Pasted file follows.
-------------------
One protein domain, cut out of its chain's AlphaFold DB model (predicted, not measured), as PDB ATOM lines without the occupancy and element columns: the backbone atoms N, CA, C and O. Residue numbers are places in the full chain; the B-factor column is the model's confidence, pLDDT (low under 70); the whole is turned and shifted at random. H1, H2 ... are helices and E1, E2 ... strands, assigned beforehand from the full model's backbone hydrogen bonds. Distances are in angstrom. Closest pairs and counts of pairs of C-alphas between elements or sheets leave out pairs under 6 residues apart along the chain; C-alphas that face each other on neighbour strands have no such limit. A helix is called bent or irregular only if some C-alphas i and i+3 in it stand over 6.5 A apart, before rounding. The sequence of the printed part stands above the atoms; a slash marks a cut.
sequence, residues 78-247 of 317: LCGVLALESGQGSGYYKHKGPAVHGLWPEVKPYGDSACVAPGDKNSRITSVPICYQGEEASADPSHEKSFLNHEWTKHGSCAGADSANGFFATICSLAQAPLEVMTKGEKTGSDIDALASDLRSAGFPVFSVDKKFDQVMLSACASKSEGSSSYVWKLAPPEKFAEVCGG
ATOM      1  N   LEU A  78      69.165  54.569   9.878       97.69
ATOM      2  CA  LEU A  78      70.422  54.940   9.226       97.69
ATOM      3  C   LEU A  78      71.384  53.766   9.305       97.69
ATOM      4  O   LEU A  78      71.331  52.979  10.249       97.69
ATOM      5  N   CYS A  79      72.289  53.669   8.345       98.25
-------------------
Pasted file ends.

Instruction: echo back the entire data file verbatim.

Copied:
One protein domain, cut out of its chain's AlphaFold DB model (predicted, not measured), as PDB ATOM lines without the occupancy and element columns: the backbone atoms N, CA, C and O. Residue numbers are places in the full chain; the B-factor column is the model's confidence, pLDDT (low under 70); the whole is turned and shifted at random. H1, H2 ... are helices and E1, E2 ... strands, assigned beforehand from the full model's backbone hydrogen bonds. Distances are in angstrom. Closest pairs and counts of pairs of C-alphas between elements or sheets leave out pairs under 6 residues apart along the chain; C-alphas that face each other on neighbour strands have no such limit. A helix is called bent or irregular only if some C-alphas i and i+3 in it stand over 6.5 A apart, before rounding. The sequence of the printed part stands above the atoms; a slash marks a cut.
sequence, residues 78-247 of 317: LCGVLALESGQGSGYYKHKGPAVHGLWPEVKPYGDSACVAPGDKNSRITSVPICYQGEEASADPSHEKSFLNHEWTKHGSCAGADSANGFFATICSLAQAPLEVMTKGEKTGSDIDALASDLRSAGFPVFSVDKKFDQVMLSACASKSEGSSSYVWKLAPPEKFAEVCGG
ATOM      1  N   LEU A  78      69.165  54.569   9.878       97.69
ATOM      2  CA  LEU A  78      70.422  54.940   9.226       97.69
ATOM      3  C   LEU A  78      71.384  53.766   9.305       97.69
ATOM      4  O   LEU A  78      71.331  52.979  10.249       97.69
ATOM      5  N   CYS A  79      72.289  53.669   8.345       98.25